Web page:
• BlueSonicStreak

            …Okay? But I’m not a pregnant woman. So I use the term “fetus” because it is correct.

            I’ve known several women who’ve gotten abortions, and none who perceived it as a “routine” option. If the way it is being discussed in public seems “impersonal” to you, it’s probably because of its greater acceptance as a medical procedure and not something a civilized society stones women for anymore.

            We discuss things like major surgery and chemotherapy in very impersonal ways, but I don’t think anyone undergoing those procedures feels like they are casual and routine.

          • David Ashton

            Routine: can depend on the timing e.g. the morning-after pill.
            Stoning: agreed (!).
            Fetus: not (just) a “part of the mother’s body”.
            “Medical procedure”: I am not against emergency action in e.g.rare cases where the life of the mother is threatened, or before viability in some others.
            I am in favor of eugenic contraception and implantation diagnosis, but not in the killing babies shortly before, during or after birth.
            No more from me on this.

          • Anna Tree

            You know there is something else that is even more in the open and even safer: contraception.

            Abortion was the only solution in the past but today, we know better: contraception methods, included the day-after pill, are the humane options. Why should anybody torture and/or kill a fetus when there are so more humane options available?

            I changed my mind about abortion curiously after enrolling in a famous pro-choice organization mailing list. The emails I received, like for example supporting an 8 month pregnant woman shooting her belly to kill her baby etc made me rethink my opinion. (*)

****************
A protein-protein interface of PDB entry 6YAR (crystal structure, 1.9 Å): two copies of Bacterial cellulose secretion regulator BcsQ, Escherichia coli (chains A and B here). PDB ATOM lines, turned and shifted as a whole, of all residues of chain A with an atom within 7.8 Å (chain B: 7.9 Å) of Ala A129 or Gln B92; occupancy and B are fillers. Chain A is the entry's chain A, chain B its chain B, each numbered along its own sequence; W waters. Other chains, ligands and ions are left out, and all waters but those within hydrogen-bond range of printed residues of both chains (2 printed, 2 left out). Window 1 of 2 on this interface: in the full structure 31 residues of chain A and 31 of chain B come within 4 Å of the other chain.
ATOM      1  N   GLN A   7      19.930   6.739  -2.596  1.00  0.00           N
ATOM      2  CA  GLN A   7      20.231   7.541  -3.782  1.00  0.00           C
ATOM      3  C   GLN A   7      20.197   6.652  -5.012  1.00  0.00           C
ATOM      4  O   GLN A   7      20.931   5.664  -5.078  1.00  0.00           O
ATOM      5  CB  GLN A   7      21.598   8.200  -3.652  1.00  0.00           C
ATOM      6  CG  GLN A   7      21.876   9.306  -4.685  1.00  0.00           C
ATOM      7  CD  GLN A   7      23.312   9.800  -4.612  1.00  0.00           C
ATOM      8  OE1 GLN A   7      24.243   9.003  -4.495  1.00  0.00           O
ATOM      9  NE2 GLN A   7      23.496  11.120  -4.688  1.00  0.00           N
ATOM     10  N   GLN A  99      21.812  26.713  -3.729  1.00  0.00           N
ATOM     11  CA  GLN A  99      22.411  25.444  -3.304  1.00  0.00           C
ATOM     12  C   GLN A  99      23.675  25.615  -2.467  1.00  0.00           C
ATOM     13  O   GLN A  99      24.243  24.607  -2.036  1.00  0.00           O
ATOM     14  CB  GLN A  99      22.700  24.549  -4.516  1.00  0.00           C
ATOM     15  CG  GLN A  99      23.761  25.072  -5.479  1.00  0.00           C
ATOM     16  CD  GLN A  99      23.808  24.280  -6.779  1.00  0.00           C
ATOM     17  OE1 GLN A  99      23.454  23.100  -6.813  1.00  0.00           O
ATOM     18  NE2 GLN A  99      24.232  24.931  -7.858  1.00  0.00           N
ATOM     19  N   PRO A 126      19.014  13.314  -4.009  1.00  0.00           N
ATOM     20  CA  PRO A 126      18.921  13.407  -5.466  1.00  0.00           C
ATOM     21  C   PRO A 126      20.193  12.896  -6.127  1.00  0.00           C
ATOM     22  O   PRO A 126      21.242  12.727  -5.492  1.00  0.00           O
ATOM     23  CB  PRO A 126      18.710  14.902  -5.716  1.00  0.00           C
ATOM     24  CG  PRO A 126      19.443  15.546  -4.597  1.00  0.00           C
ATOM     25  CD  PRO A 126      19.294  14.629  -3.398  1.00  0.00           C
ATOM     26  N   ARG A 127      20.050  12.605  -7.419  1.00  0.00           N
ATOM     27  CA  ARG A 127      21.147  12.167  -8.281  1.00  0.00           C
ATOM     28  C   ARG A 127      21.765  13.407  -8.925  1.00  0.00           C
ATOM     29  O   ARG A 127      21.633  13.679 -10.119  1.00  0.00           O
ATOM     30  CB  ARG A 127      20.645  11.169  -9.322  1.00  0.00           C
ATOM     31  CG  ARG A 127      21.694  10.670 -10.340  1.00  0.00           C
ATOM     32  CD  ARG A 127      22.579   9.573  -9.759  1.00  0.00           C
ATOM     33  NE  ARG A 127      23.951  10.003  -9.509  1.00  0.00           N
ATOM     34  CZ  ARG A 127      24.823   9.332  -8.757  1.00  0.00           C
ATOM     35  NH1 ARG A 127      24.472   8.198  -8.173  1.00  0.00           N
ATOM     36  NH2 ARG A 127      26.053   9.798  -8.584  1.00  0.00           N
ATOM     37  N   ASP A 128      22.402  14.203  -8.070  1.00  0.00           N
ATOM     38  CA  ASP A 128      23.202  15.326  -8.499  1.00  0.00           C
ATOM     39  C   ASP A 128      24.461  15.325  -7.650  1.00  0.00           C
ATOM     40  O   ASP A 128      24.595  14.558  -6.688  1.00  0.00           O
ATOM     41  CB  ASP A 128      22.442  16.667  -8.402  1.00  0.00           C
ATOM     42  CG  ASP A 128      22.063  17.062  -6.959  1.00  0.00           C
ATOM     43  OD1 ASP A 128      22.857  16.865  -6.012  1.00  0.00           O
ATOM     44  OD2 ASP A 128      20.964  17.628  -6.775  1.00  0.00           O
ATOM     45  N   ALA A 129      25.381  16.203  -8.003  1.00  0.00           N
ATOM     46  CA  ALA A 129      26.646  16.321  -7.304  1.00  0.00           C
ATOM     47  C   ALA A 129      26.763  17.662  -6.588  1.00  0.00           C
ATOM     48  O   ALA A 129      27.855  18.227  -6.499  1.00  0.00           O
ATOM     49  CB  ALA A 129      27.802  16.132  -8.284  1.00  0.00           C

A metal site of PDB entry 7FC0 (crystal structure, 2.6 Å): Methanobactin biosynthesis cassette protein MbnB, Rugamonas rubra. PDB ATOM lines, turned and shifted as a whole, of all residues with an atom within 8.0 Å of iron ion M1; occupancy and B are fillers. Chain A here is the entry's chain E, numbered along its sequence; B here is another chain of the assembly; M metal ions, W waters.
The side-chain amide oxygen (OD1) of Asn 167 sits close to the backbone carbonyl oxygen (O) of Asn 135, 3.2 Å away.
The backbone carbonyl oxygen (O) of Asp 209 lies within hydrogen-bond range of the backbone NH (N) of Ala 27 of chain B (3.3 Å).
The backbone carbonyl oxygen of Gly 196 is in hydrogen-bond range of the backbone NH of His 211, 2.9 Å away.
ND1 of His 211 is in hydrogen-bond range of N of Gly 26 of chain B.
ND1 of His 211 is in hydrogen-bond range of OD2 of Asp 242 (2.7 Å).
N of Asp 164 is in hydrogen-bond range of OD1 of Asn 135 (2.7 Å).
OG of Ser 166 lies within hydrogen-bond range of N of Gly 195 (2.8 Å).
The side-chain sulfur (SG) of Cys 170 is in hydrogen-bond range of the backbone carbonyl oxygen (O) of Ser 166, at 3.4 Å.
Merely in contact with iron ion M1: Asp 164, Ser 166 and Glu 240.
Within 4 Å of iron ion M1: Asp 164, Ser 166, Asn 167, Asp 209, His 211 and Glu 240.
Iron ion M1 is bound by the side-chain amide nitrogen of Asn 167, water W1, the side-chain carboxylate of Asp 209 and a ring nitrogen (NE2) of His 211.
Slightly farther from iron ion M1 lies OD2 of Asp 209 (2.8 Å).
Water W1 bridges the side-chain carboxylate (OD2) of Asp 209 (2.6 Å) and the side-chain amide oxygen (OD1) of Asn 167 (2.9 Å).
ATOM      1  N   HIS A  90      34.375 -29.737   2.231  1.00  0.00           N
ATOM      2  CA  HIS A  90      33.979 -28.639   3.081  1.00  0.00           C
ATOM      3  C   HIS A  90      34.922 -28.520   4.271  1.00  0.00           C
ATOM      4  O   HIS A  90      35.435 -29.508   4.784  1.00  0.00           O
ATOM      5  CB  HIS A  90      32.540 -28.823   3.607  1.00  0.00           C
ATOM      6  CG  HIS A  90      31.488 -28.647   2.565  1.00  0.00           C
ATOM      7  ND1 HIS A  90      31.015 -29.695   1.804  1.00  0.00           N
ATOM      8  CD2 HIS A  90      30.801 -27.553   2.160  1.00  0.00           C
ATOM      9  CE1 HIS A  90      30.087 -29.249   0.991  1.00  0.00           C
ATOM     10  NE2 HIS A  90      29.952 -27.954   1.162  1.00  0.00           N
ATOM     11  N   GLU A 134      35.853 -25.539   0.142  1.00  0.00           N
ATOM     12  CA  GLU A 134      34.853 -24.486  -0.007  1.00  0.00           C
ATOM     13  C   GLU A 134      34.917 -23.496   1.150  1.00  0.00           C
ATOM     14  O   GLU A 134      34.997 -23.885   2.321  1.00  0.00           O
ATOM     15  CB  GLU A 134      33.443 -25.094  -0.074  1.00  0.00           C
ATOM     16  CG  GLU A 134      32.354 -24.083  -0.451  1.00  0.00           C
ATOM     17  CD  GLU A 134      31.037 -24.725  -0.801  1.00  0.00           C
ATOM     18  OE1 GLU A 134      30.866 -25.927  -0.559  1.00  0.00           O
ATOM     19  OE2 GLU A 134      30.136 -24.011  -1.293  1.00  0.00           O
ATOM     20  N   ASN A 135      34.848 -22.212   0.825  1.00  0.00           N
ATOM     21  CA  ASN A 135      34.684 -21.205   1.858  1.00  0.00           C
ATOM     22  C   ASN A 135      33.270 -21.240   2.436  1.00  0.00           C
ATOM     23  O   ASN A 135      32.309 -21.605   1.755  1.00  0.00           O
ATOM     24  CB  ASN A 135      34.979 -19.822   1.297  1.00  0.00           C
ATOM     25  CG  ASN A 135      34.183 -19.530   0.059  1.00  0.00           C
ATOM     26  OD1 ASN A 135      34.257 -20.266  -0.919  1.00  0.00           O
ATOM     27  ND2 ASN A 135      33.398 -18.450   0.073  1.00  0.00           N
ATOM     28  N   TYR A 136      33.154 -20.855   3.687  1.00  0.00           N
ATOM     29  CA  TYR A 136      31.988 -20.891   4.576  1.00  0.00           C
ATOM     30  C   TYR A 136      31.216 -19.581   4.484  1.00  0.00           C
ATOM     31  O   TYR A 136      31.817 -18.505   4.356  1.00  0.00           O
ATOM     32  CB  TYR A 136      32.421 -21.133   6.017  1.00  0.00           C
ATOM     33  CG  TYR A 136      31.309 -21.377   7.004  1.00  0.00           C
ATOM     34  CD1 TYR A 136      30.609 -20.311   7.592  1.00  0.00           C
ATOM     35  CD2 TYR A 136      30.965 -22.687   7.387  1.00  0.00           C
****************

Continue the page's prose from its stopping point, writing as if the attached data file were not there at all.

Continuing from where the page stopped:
I believed that if one doesn’t want to get pregnant, one should take precautions. And for those that will answer about that the pill is not perfect, or about incest, rape and if the mother life is in jeopardy, I will answer that the big majority of abortions are not those exceptions. Nowadays abortions are done because they are cheaper than contraception or because the woman (and the man) are not enough responsible and mature to have sex, moreover thinking about protection.

            (*) It was the first mainstream brainwashing issue that I changed my mind about but it took me another 20 years and founding about another mainstream brainwashing (islam the religion of peace… not) to make me research all the other mainstream brainwashing dogmas of our time, including race, and realize how much we are lied to in so quite all of them. I wish I would have check up all my opinions back then…

          • BlueSonicStreak

            Anna…my existence and ability to talk to you right now is a result of the failure of the Pill, supposedly the most reliable method of contraception available. Certainly by the time my mother knew I was here, it was far too late for the morning-after pill.